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The Dividend Letter: The price you pay for safety

Paying up for safety is one of the biggest trends in financial markets this year. Investors have vigorously bought into low-vol stocks. Understandable perhaps, in uncertain times it may be smarter to preserve rather than grow capital. The trend has been so strong however that it appears to be to some extent of a bubble in these assets. There are certainly better alternatives available.

Low-vol stocks get their name from the fact that their share price is generally less volatile than the broader equity market. Consumer staples, utilities and real estate are prime examples of such companies. Food, electricity and housing are basic needs and thus we expect them not to face big swings in customer demand, even in an economic downturn. In general, companies in these sectors have therefore relatively stable revenue, profit and cash flow, resulting in more muted swings in stock prices. That quality -safety- is highly valued by investors at the moment for two reasons. It is understandable investors are at times willing to pay a premium for a safe bet. That willingness to pay for safety has caused the price to stretch to extreme levels however. For those willing to look beyond the comfort of low-vol, we are convinced the market offers better alternatives.

Price is what you pay, value is what you get

Nestlé is a great example of how much investors are currently willing to pay for an investment they perceive to be low risk. Nestlé is one of the world’s largest producers of beverages and food. They sell almost EUR 87 billion worth of coffee, milk products and water around the globe this year. They will make close to EUR 12 billion in profits in the process. Currently the stock market puts a value of roughly 282 billion on the company. To put that in perspective, for the same amount one can also buy the following list of eight companies: BMW, Ahold, BASF, easyJet, Orange, National Grid, ING and Nokia (from now on, the basket). The aggregate profit of this group of companies is EUR 22 billion, almost double the total profit of Nestlé. Total revenues are almost 4 times higher at a combined EUR 334 billion.* 

In our view the basket mentioned above offers more value for money. That is caused by a 30% jump in the stock price of Nestlé over the past twelve months, while the total value of the basket rose by only 2% over the same period. Over the past three years the difference in performance between Nestle and our value basket is 50%, driven by investors buying into safe low-vol stocks. As a result of that, the company value of Nestlé is now 24 times the company’s annual profit. Combined, the basket of the (above mentioned) value companies can be bought for only 12 times the annual profit. For those who value metrics: the price for the value basket is only 1.2 times the book value of the assets and 0.8 times their expected revenue for this year. Nestlé on the other hand, is selling for the equivalent of 5.4 times the reported value of its assets, or 3.3 times the revenue. Finally, the basket of value companies provide a dividend yield of 4.4% versus 2.3% of Nestlé.*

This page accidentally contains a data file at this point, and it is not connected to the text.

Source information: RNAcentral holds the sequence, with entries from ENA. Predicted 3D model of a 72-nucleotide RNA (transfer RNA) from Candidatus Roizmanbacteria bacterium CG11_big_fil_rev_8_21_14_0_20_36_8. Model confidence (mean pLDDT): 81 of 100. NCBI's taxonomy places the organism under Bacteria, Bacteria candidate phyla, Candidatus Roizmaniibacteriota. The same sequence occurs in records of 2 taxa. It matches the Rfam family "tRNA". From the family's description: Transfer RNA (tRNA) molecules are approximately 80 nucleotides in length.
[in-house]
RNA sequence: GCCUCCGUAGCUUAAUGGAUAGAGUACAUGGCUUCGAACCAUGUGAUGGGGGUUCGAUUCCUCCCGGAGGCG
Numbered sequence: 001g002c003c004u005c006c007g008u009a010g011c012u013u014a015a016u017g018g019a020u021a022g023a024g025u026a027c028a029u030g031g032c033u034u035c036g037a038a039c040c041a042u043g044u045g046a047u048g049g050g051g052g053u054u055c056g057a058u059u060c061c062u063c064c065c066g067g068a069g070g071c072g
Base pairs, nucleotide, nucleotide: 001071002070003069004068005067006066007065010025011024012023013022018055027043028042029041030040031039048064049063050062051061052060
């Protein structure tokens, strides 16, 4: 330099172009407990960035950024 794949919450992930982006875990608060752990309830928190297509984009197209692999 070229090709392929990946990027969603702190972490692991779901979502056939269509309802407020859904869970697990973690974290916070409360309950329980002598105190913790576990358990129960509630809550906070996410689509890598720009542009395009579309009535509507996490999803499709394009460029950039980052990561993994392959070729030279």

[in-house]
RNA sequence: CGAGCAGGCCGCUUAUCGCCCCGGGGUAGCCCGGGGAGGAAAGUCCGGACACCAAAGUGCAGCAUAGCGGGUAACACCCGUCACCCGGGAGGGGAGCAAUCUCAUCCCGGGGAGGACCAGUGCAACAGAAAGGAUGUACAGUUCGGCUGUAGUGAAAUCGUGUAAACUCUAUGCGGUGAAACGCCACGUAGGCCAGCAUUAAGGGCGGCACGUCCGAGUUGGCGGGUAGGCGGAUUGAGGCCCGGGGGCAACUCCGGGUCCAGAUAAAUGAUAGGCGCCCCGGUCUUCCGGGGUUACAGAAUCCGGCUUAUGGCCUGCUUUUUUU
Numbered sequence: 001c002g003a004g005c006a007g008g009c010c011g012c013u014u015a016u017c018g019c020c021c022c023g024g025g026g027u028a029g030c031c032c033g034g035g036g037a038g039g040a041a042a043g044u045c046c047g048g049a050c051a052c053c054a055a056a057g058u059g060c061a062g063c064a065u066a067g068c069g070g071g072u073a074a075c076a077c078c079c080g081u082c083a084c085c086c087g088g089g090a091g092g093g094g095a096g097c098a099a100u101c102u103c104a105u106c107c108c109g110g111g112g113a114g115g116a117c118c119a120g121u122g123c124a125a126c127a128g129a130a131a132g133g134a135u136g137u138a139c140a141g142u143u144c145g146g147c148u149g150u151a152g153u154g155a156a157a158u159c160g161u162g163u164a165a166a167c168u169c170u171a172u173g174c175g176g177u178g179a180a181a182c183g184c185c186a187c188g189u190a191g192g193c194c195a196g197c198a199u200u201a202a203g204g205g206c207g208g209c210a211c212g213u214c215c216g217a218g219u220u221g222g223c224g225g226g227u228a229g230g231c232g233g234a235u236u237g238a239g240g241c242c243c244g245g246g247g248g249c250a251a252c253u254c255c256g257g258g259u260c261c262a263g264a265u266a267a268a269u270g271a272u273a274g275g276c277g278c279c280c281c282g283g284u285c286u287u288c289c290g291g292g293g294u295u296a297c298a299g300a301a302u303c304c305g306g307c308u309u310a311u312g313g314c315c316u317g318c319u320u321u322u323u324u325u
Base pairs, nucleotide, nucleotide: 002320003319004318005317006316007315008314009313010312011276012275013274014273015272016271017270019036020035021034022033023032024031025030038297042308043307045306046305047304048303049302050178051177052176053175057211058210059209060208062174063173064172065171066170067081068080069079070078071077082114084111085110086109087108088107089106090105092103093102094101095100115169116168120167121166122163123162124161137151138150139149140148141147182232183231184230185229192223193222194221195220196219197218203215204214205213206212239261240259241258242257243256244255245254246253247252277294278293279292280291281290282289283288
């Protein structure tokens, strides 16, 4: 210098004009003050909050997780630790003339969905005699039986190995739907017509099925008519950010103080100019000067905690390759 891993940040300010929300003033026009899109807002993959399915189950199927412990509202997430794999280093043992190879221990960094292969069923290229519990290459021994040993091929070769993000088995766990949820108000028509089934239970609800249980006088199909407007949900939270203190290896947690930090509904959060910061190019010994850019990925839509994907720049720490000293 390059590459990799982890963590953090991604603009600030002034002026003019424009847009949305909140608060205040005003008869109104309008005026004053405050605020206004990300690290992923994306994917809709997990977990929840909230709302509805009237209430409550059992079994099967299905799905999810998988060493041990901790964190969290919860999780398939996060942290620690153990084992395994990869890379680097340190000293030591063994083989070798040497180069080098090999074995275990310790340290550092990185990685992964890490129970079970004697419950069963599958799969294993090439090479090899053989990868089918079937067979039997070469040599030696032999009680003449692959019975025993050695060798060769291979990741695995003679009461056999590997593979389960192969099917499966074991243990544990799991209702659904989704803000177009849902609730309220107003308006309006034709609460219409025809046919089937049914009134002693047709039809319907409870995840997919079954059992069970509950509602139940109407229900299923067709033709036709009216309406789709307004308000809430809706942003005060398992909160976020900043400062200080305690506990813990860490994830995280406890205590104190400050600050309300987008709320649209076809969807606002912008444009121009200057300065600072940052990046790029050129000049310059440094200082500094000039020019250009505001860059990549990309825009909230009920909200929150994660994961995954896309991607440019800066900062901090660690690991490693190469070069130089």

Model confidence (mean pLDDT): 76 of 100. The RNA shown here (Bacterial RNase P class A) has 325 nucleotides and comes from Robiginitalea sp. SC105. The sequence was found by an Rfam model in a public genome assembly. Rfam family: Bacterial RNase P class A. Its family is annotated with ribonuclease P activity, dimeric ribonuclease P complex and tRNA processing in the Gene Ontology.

Based on nearly all traditional measures of value, we would expect investors to be putting their money into the eight names mentioned above. Instead, they continue to buy Nestlé. At this point it is probably good to mention that this is in no way a disqualification of Nestlé as a business. It is a solid, well-run company with a great track record. Investors are just grossly overpaying for it.



What could explain such a valuation gap? One explanation may be big, disruptive changes expected in the business environment of most of the eight companies. BMW will have to shift to selling mostly electric cars, with disruptors like Tesla breathing down its neck. Orange is a telecom provider, facing huge investments to develop a 5G network. National Grid is a British utility company subject to Britain’s political uncertainty and ING is a bank whose business model is pressured by low interest rates. This is certainly where Nestlé has the advantage. It is unlikely there will be similar disruption in the market for Kit-Kats or bottled water.